Shorter supply chains are benefitting producers and big retailers – but not always by an equal proportion, delegates at the Oxford Farming Conference were told.
Many multiple retailers had introduced their own ways of reducing the number of links in the supply chain, said Laurence Olins, chairman of fresh fruit suppliers Poupart.
“The shortening of the supply chain is characterised by either shortness in time or distance, the frequency of processes or the number of intermediaries between producer and consumer.”
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But two parts to the supply chain required further examination, Mr Olins added. The first was the physical supply chain. The second was supply chain management.
Reducing the number of physical links could be achieved by the delivery of produce direct from farms to retail distribution centres.
It could also involve packing produce into retail packaging at source, the use of retailer vehicles to backhaul from farm to depots or delivery to local stores by farmers.
All these initiatives had driven down costs to the grower in terms of distribution and packing, reducing the number of times a perishable product was handled.
This reduced the time taken to bring produce to the consumer in a fresher condition, thereby giving it a longer shelf life, said Mr Olins.
But most of these initiatives require collaboration from the multiple retailer.
“This sometimes complicates the issue, but also means that the full value of any savings are shared between producer and customer – and not always equitably.”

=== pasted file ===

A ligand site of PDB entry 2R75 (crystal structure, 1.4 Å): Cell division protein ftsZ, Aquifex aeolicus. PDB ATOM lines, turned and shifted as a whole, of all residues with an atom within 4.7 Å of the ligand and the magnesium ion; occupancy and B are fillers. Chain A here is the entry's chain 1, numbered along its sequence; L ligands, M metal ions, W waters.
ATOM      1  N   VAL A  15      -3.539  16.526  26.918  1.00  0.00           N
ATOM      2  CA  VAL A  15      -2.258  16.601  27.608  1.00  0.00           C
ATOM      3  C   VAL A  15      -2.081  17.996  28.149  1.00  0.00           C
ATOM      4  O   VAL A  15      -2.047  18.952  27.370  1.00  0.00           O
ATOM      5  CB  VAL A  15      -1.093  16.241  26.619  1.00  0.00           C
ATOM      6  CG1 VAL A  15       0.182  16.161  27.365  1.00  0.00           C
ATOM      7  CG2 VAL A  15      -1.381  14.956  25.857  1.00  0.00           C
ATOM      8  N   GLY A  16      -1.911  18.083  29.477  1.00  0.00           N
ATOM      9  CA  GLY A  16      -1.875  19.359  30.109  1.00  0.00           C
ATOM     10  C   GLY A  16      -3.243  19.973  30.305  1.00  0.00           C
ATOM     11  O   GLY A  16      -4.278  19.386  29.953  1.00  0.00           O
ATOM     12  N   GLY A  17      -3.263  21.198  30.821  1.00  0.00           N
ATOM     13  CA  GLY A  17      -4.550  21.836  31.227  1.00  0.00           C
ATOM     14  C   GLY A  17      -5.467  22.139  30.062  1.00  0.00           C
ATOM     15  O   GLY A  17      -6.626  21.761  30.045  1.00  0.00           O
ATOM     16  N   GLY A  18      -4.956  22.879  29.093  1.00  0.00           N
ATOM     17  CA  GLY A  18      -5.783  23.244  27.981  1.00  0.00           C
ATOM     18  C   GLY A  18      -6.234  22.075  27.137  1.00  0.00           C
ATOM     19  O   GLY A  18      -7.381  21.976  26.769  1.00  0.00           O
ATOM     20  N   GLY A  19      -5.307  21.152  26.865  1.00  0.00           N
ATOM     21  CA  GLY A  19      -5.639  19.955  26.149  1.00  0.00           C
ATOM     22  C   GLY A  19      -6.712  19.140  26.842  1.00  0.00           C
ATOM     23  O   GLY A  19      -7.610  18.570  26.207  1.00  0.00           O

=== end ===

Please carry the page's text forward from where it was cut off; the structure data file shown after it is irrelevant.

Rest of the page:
Often the opportunity to deliver direct to depot was curtailed due to the retailer nbeing unable to handle direct deliveries, said Mr Olins.
But on balance it was fair to say that the shorter and more direct the chain of distribution and packing, the more it was to the grower’s advantage.
When it came to supply chain management, the picture was different, with some costs associated with financial and physical changes inevitably falling on the producer.
Supply chains solely managed by the retailer were clearly the shortest and could help solve mutual problems, explained Mr Olins.
But this type of relationship was best suited to larger growers whose product range was not overly complex, he added.
Given the directness between retailer and producer, such relationships could drive out costs from the supply chain.
But in practice, ultimate savings were not always achieved due to complications of dealing with very large retailers.
“A farmer with a direct customer representing a high proportion of his production is very dependent on that customer maintaining their volumes and paying a fair market price.”
Using an intermediary to manage a supply chain could suit growers of all types and sizes, but their presence would clearly add cost, said Mr Olins.
“To justify their cost, the intermediary must provide extra services and investment that neither the customer or the grower can provide themselves.”
This could include marketing the crop, financial support, guaranteeing continuity of supply, product development and technical support.
The third way a supply chain might be managed was by a combination of the two methods. UK supermarkets including Tesco, Sainsbury’s, Asda and Morrisons were doing this.
The combined model of supply chain management was still in a fluid state and had seen complexities enter the chain, said Mr Olins.
“The real challenge is whether the various forms of supply chain management are benefitting growers. This, I believe, depends very much on how involved the farmer is in the chain.”
Farmers should take the supply chain serious – and review arrangements often enough to ensure that it works to their business’s best advantage.
“There are cost savings the shorter the chain but there are many challenges to achieve them.”